Diverticulosis and diverticulitis are digestive tract conditions with a common feature of diverticula, which is the term for small pouches in the intestine’s lining.

Diverticular disease is a general term that refers to conditions involving diverticula. Diverticulum is a general term for a small pouch or sac that develops in the intestinal tract.

Diverticula can occur anywhere in the digestive tract, though they are most common in the sigmoid colon (the part of the colon that is closest to the rectum).

Many people with diverticula in their colon may not experience symptoms. Diverticular disease occurs when diverticula lead to:

Read on to learn more about diverticulosis and diverticulitis, including their symptoms, treatments, and more.

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Diverticulosis is a clinical condition where multiple diverticula develop along the gastrointestinal tract. These sac-like protrusions typically form at weak points in the walls of the small or large intestines, though most appear in the sigmoid colon.

Health experts believe diverticula occur due to having a low fiber diet and higher pressure within the colon.

Diverticulosis is the eighth most common outpatient diagnosis in the United States. It becomes more common as a person ages, occurring in:

  • roughly 1 in 10 people over 40 years old
  • half of those over 60 years old
  • two-thirds of people over 80 years old

Diverticulitis occurs when one or more diverticulum pouches become inflamed.

Researchers are still investigating what causes diverticulum inflammation. However, certain factors, such as problems with the immune system or tissues in the colon, changes in the microbiome, or bacteria or stool getting caught in a diverticulum, may contribute.

The majority of individuals with diverticulosis do not experience symptoms, and the condition itself is not dangerous. People may experience intermittent constipation, and about 20% develop symptoms of pain or bleeding when complications develop.

Symptoms associated with diverticulosis can include:

Symptoms of diverticulitis depend on the severity of the condition. The most common symptoms of diverticulitis include:

People often report pain in the lower left side of the abdomen. The pain may feel constant and sharp and may radiate to the leg, back, groin, and side. Some may also experience urinary symptoms, such as an increased need to urinate.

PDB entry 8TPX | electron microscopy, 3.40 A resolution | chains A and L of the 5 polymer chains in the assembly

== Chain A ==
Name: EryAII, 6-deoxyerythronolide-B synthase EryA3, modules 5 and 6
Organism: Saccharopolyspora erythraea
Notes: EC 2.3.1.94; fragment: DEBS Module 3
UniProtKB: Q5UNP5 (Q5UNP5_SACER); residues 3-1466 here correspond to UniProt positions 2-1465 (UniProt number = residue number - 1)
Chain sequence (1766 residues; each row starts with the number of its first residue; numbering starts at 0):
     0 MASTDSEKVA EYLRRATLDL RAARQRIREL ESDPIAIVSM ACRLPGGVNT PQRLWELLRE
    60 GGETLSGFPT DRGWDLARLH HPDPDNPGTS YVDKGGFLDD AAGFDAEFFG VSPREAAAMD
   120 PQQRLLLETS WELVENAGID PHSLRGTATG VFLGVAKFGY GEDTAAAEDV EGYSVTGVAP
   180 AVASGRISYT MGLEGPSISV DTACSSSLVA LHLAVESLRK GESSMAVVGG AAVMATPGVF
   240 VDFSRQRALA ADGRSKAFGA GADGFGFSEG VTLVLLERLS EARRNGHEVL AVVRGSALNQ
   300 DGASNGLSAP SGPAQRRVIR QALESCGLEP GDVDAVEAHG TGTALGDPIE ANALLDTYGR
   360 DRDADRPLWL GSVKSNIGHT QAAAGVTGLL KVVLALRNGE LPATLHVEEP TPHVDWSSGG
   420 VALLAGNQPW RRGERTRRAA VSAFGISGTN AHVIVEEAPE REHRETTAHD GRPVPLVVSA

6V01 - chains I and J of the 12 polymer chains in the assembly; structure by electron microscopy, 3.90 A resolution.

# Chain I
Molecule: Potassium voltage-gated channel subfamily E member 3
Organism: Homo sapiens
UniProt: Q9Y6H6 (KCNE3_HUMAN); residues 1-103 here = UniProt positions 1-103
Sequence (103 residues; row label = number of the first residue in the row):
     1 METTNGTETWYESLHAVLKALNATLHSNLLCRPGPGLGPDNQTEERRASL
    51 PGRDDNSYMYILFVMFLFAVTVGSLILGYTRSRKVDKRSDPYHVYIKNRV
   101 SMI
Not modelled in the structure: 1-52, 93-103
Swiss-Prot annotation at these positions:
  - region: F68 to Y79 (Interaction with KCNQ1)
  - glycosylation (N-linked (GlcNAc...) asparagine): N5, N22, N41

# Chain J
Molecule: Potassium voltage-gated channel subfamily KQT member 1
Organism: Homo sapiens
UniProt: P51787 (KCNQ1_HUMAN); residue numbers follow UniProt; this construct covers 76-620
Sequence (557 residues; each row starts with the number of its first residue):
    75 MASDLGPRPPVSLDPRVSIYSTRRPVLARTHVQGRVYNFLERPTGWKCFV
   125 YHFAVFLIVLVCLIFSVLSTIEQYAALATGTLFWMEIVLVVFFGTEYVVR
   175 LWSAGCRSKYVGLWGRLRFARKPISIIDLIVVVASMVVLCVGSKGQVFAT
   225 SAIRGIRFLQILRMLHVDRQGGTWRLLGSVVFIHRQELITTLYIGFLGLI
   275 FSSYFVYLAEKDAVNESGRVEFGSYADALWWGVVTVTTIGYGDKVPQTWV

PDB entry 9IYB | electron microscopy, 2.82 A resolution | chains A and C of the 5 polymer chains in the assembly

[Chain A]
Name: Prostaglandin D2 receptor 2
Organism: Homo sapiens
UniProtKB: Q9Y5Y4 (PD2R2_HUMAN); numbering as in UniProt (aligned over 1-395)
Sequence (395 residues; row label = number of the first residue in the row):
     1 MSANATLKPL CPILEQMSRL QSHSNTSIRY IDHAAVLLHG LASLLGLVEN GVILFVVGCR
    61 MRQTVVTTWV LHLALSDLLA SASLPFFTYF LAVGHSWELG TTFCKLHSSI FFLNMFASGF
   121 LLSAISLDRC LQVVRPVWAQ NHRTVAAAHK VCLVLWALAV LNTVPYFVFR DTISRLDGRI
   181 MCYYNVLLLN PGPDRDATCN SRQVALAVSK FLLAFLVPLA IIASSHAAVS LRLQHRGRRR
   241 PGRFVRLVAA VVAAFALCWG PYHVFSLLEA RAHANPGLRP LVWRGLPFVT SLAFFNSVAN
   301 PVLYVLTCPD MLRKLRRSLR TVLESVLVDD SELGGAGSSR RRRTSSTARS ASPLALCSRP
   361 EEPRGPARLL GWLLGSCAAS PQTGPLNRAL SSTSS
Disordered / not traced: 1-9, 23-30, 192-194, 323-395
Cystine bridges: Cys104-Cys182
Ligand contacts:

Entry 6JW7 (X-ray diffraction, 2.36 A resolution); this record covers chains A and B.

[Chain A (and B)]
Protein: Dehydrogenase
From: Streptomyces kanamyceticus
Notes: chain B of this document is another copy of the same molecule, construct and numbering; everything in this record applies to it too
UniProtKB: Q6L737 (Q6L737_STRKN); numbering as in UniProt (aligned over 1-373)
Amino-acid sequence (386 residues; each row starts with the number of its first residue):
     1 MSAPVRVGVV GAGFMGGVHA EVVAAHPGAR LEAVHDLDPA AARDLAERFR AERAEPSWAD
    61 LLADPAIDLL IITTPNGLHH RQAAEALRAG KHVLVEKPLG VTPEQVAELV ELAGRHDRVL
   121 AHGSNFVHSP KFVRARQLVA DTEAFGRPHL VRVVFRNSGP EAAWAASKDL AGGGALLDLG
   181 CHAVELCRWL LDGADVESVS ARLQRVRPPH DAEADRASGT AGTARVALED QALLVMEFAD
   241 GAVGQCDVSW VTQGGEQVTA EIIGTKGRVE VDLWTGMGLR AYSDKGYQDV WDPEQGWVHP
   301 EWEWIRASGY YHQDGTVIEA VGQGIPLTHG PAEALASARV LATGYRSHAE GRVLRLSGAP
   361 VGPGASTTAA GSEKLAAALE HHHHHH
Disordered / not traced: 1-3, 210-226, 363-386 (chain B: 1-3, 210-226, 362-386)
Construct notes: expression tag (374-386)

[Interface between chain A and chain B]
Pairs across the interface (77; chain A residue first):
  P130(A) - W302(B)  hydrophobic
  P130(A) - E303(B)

Those with complications may present with long-term symptoms, such as:

Doctors may be able to diagnose diverticulosis based on the presence of symptoms. To confirm a diagnosis, they can use imaging tests, such as an X-ray with a barium enema or a colonoscopy. Typically, a colonoscopy is the best test to identify the source of bleeding in the stool.

The imaging test of choice for acute diverticulitis is an abdominal and pelvis CT scan. This can detect which part of the colon is affected and the presence of abscesses, strictures, or fistula.

An abdominal ultrasound can also diagnose acute diverticulitis. However, this highly depends on the operator’s skill.

Endoscopy is not ideal for diagnosing acute diverticulitis due to an increased risk of perforation.

A urine test can detect a urinary tract infection (UTI), which may indicate the presence of a fistula, where the urine becomes contaminated with stool from the colon.

A doctor may perform a colonoscopy 6–8 weeks after symptoms resolve to rule out other conditions, such as inflammatory bowel disease, colitis, or cancer.

Learn more about colon cancer.

Most bleeding associated with diverticulosis resolves by itself. Experts suggest 75% of bleeding episodes stop spontaneously and do not require treatment. However, a doctor may recommend a person increases the fiber and fluid in their diet to help reduce intestinal spasms.

Bulk-forming laxatives may help ease constipation. Psyllium and bran supplements may also help.

A person may need further intervention in cases of persistent bleeding or if they have a giant diverticulum at risk of infection and rupture. A doctor may recommend any of the following treatments to stop bleeding:

  • injection
  • coagulation (cautery, argon plasma coagulator)
  • mechanical devices (loops, clips, bands)

It is important to promptly treat diverticulitis because of the risk of developing complications, including:

  • an abscess
  • perforation of the colon
  • peritonitis
  • fistula formation

Standard outpatient treatment for diverticulitis includes:

Learn about the best foods for diverticulitis.

Managing diverticulitis and its associated symptoms is the best prevention. Eating a high fiber diet with 20–35 grams (g) of fiber daily can help prevent it. Drinking at least eight glasses of water is also essential to make stool softer and easier to pass.

Diverticulosis and diverticulitis are related conditions that affect the large intestine. They both involve the presence of pouches called diverticula. While diverticulosis is often asymptomatic, infection of these pouches may lead to diverticulitis and other complications.

A high fiber diet and drinking plenty of fluids can help reduce the risk of diverticulitis and its associated symptoms. Treatment for acute diverticulitis may include antibiotics and bowel rest.